There are many caregivers who provide care to persons who at first glance may not appear to need a caregiver. To whom are they providing care?  These caregivers take care of those suffering from an "invisible" condition called Post Traumatic Stress Disorder (PTSD).  PTSD is a mental health condition that develops as result of seeing or experiencing a terrifying, shocking, or dangerous event that caused or had the potential to cause serious physical harm.  It has received recent national attention due to the large number of soldiers returning from Iraq and Afghanistan who have been diagnosed with PTSD.  In response to the large number of Americans affected by this condition, June has been designated as National PTSD Awareness Month.


Whether its cause lies in war or some other traumatic event, the symptoms of this condition are the same.

One of the main symptoms of PTSD and the one that makes it hardest to recover from is reliving.  The person relives the event through flashbacks, hallucinations, and nightmares.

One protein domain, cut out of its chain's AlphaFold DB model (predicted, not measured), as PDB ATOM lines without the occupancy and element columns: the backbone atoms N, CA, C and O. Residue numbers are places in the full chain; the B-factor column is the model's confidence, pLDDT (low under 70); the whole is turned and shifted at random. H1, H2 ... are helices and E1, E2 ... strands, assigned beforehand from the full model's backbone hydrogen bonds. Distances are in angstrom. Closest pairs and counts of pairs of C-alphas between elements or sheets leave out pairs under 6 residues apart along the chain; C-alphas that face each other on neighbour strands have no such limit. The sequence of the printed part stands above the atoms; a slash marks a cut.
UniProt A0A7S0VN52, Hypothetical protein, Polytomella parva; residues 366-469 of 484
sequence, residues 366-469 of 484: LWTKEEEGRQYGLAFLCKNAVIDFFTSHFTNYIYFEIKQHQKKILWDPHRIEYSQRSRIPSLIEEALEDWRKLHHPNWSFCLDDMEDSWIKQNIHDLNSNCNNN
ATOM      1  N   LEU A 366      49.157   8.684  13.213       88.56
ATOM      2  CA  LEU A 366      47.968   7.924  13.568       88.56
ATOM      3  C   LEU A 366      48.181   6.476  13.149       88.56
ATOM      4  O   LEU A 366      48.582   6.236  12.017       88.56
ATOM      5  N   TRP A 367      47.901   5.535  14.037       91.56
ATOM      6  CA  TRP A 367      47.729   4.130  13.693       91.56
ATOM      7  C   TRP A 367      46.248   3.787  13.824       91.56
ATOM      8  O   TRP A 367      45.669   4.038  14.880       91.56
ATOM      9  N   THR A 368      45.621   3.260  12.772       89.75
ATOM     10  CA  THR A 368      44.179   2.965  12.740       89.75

Avoidance is a second symptom.  The person avoids anyone and anything that reminds him or her of the traumatic event.  Someone who was once outgoing and sociable may become withdrawn and isolated.

Hypervigilance is a third result of PTSD.  This involves the person constantly being "on guard", always looking around for a perceived threat.

Those with PTSD also often have a change in their emotional state.  This may show up as problems relating well to others, trouble giving and/or receiving affection, irritability, and angry outbursts. 

Physical symptoms of this condition include:  high blood pressure, rapid heart beat, increased breathing rate, tense muscles, trouble falling or staying asleep, nausea, and diarrhea.


Treatment for Post Traumatic Stress Disorder can take the form of counseling, medication, or a combination of the two.